Immokalee voters support town's new master plan

William DeShazer/Staff
Children play around a rental property off of main street in Immokalee on Friday Aug. 3, 2012. One of the amendment's goals is to provide safe and sanitary housing for all residents in the Immokalee urban area.

Photo by WILLIAM DESHAZER

William DeShazer/Staff Children play around a rental property off of main street in Immokalee on Friday Aug. 3, 2012. One of the amendment's goals is to provide safe and sanitary housing for all residents in the Immokalee urban area.

Immokalee Master Plan map

Immokalee Master Plan map

— Immokalee voters declared support Tuesday for a new town master plan that has been mired in controversy for months and now heads to a vote next month by Collier County commissioners.

Barely 400 voters weighed in on the plan, with 67 percent voting in favor of it, but the vote mirrors a broader sentiment in Immokalee, said Penny Phillippi, executive director of the Immokalee Community Redevelopment Agency that spearheaded the plan's development.

"They've been waiting on this for 10 years and they want to see it happen," she said. "Now it's up to commissioners."

Commissioners, who rejected the plan in a 3-1 vote in December, have set another vote for September. The first time around, Commissioner Georgia Hiller voted no; Commissioner Tom Henning abstained, citing a conflict of interest stemming from property he owns in Immokalee. A supermajority of four votes is needed to approve the plan, which then would be sent to the state for review.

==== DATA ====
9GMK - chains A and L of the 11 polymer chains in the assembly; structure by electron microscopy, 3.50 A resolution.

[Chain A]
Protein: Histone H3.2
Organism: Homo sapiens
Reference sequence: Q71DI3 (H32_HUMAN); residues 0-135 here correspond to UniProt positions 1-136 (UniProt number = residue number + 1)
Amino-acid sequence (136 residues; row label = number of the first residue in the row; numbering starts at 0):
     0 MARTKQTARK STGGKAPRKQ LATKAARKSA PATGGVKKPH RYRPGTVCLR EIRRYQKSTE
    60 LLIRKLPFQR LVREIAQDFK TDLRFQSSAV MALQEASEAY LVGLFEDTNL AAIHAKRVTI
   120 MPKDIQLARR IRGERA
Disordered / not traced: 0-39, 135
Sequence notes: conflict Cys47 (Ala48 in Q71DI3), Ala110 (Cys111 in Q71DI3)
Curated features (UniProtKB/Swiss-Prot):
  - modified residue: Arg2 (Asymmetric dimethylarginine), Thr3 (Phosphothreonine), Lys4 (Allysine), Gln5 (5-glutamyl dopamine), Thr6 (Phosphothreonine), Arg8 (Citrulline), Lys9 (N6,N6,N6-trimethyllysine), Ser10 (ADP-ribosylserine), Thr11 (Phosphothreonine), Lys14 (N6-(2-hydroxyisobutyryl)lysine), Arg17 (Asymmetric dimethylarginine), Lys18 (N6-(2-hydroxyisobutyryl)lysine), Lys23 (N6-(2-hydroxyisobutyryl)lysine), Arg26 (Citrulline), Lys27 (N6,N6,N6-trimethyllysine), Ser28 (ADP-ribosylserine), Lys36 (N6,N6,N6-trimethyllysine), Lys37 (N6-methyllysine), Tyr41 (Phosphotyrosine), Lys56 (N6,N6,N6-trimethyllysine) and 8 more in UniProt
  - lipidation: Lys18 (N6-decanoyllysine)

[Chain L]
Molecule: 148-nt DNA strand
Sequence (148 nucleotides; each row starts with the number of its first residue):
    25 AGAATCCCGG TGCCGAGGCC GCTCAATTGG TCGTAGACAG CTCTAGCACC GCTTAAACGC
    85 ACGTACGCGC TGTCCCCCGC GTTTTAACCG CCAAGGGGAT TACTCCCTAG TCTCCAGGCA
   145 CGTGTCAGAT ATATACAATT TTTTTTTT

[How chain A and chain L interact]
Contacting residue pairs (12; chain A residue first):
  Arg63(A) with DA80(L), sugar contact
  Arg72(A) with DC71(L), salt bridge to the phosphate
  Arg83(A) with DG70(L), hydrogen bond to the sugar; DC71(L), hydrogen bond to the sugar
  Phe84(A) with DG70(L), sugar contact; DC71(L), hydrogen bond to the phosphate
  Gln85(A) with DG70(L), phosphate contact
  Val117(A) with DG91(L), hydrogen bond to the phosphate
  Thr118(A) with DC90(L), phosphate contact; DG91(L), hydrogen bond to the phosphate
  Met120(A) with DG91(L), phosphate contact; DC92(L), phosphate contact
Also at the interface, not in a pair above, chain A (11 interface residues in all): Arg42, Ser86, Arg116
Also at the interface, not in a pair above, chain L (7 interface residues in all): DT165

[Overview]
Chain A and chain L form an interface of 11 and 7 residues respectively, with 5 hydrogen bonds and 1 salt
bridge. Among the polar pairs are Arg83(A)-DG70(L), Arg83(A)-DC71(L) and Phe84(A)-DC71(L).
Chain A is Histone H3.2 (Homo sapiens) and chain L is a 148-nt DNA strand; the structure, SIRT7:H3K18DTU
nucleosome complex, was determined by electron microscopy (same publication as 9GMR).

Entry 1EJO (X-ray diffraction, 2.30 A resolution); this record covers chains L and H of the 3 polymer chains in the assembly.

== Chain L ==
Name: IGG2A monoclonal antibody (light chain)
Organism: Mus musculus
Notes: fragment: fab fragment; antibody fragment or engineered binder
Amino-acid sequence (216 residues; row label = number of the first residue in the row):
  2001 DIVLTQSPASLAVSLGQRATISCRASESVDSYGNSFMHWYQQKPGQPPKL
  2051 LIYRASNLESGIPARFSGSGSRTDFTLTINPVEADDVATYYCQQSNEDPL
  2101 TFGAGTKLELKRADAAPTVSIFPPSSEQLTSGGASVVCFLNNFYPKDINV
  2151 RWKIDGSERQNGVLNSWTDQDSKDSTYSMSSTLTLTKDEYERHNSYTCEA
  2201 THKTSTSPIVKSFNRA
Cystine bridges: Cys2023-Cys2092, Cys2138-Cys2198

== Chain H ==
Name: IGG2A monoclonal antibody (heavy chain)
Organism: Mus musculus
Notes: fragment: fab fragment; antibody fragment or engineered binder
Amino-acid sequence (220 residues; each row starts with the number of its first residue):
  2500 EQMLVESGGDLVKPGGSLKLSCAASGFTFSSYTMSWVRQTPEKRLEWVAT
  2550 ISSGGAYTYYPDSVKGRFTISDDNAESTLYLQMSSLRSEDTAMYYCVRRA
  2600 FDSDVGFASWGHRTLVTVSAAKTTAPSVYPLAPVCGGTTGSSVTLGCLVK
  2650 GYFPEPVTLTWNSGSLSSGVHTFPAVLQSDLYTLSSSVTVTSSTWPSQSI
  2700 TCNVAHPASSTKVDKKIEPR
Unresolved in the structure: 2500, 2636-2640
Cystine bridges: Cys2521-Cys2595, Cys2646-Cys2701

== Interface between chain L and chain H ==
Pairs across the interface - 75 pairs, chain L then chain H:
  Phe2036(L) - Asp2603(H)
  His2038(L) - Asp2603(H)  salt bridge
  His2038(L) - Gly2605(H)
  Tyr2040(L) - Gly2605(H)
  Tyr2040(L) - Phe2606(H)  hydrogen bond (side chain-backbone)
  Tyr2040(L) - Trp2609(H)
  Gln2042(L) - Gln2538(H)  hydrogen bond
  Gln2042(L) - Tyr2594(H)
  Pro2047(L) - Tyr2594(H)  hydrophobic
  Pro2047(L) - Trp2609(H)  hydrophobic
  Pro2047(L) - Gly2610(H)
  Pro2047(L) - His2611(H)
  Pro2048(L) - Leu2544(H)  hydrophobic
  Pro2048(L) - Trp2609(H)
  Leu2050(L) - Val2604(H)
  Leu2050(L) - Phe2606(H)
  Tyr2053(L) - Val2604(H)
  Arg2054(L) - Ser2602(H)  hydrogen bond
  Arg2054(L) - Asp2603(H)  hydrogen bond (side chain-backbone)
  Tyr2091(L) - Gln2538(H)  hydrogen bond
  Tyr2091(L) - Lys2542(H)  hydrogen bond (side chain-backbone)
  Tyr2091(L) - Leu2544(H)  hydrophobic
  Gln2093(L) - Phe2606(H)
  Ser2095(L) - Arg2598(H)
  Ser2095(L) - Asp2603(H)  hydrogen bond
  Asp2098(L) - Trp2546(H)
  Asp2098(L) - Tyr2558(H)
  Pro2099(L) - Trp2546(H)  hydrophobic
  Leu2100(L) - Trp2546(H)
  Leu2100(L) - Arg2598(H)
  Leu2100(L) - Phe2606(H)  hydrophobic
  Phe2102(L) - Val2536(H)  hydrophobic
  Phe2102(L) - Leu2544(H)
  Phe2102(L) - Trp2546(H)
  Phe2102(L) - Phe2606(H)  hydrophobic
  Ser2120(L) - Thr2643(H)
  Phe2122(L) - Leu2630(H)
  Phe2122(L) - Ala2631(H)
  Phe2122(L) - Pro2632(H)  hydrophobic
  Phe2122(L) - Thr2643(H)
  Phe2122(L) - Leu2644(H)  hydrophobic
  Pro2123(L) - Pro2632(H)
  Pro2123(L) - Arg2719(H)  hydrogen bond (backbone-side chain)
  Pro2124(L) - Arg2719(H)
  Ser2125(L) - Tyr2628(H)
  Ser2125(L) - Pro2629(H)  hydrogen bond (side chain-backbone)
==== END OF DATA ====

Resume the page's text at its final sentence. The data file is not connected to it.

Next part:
Commissioner Jim Coletta, a master plan supporter whose district includes Immokalee, was defeated by challenger Tim Nance in Tuesday's Republican primary. Coletta still will be in office, though, for September's vote on the master plan.

Nance predicted Tuesday that the master plan would be defeated again in September but would eventually be brought back for another vote after he takes office Nov. 20 should he defeat Democrat John Lundin in the Nov. 6 general election.

"I have been very clear from the beginning. There are things I like about it. There are things in there that I think are very creative and brilliant," he said. "But, I think there are things that need to be worked on and things that have to be addressed."

Foes of the plan, which sets goals for future growth in Immokalee, say the public has not had a large enough say in the plan and that it will lead to overdevelopment of the rural farming community.

Master plan opponent Pam Brown said she hopes county commissioners will reject the plan again in September despite the straw ballot outcome.

"I think (the straw vote) is really not enough people to really determine it, and I don't think people understood what they were voting for," she said.

Brown was among three people who went to court Monday to try to stop Supervisor of Elections Jennifer Edwards from counting the master plan vote on the grounds that the ballot question was confusing.

Collier Circuit Judge Janeice Martin signed an order Monday denying the motion for a temporary injunction; a follow-up motion to reconsider the denial also was denied.

At the polls Tuesday in Immokalee, several voters said they were on the fence about the plan but ultimately cast ballots in its favor. Some support was not whole-hearted.

"The catch there was the way the Collier commissioners voted on the proposed changes," said voter Olga Hernandez as she left her polling place. "I'm not sure what the changes were."

Former Collier commissioner Anne Goodnight said plan writers "put together a good master plan."

"Is it perfect? No it's not," she said. "Will it ever be perfect? No it's not."

Staff writers Kate Albers and Victoria Macchi contributed to this report.

© 2012 marconews.com. All rights reserved. This material may not be published, broadcast, rewritten or redistributed.

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